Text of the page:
Take time for veterans at parade, monument

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There’s plenty of activities here to honor Veterans Day in Lancaster.
It should be.
Veterans Day is the time our nation, from Main Street, USA to Washington and across our county, to salute military veterans.
The federal holiday is also celebrated as Armistice Day or Remembrance Day in other parts of the world and falls on Nov. 11, the anniversary of the signing of the Armistice that ended World War I.
Major hostilities of World War I formally ended at the 11th hour of the 11th day of the 11th month of 1918 with the Germans’ signing of the Armistice.
Locally, there are plenty of activities to salute our veterans.
One takes place Saturday with the annual Veterans Day parade in downtown Lancaster.
The parade, which has drawn some 80 entries in the past, begins at 10 a.m. at Dunlap Street, proceeds south along Main Street and ends at the Lancaster American Legion Post 31 building at the Lancaster County Fairgrounds.
A program there will include patriotic music and presentation of the flag among other displays of honor to veterans.
Robin Helms, director of Lancaster County Veterans Affairs, encourages all to participate.
“We’re hoping for a good turnout,” Helms said. “I want the streets to be lined from (Dunlap Street) to the American Legion. We have enough citizens here in Lancaster County to do that.”
Dianne Killmer, chairwoman of veteran volunteer services for the local Daughters of the American Revolution, is a Veterans Day parade veteran and is looking forward to Saturday morning.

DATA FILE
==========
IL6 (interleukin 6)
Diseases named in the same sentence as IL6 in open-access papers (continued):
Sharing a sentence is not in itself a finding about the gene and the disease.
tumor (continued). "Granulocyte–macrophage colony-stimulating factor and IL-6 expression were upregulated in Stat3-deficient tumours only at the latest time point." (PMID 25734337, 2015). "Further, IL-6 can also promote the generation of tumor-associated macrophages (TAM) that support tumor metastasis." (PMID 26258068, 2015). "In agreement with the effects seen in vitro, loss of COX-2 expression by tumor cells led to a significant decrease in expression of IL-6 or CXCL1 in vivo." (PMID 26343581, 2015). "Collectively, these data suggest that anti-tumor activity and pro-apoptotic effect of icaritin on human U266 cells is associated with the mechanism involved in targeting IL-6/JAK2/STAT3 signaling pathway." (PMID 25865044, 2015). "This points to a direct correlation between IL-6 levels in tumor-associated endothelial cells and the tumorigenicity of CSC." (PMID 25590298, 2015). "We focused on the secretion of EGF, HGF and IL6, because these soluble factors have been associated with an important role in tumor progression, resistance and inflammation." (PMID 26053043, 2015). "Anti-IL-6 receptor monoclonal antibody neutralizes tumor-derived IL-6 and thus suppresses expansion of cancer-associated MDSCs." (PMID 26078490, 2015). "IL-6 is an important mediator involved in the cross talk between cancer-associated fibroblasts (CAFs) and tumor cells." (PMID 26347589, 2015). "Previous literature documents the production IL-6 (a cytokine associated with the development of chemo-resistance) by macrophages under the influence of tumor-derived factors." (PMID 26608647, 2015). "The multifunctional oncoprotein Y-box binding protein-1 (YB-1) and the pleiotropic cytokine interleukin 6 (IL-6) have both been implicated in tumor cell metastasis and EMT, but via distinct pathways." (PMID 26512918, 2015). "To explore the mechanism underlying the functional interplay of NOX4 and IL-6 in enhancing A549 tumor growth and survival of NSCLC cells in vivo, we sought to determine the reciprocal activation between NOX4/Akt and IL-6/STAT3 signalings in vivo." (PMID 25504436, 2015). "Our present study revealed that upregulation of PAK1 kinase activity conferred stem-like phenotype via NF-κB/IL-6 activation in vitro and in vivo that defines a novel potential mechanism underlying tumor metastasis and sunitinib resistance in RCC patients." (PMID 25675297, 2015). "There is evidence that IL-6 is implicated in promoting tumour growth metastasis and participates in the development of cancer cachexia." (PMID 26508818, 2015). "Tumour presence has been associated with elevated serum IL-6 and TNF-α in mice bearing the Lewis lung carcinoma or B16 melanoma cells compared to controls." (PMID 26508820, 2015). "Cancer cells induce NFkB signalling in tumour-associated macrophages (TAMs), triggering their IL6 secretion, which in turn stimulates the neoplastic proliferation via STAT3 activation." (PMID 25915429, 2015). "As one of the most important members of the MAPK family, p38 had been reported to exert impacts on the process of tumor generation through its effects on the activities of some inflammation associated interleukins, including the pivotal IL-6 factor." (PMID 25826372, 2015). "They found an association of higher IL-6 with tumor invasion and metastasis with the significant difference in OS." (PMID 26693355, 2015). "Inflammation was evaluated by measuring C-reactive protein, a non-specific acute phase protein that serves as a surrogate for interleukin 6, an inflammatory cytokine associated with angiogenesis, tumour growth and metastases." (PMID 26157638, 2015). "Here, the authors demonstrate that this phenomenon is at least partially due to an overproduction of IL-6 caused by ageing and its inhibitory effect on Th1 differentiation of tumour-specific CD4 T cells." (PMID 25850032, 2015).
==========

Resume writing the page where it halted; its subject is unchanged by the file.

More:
She noted veterans put their lives on the line in service to their country.
“They gave all,” Killmer said. “That’s why I try to give back.”
There’s another way to give back in support of our veterans.
In honor of Veterans Day, the dedication of the Heath Springs Area Veterans Monument will be held at 2 p.m. on Nov. 12.
The 17-foot tall granite monument’s base includes 352 names of locals who have served or are still serving in the armed forces.
The eight-sided midsection of the monument features the names of the seven major conflicts the United States has been involved in, beginning with the Spanish American War and continuing through the conflicts in Iraq and Afghanistan.
“This shows that human sacrifices made in one war are no greater than in another,” said Mark Williams, the monument’s project architect.
One side of the monument has been left blank to engrave the name of a future war, if needed.
“It’s a silent reminder that we’re willing to go to war for the right cause,” he said.
Dozens of names have also been engraved on the granite that graces the brick wall behind the monument with space for 51 future names.
Names are featured on the brick pavers, which create a walkway from the front of the monument and surround it.
The monument, located in the heart of Heath Springs, is a fitting tribute to our veterans and reflects the deserved dedication and honor we should give them.
We encourage you to take special time to attend the ceremonies and see for yourself. Same for the Veterans Day parade.
So little time to take for major tributes.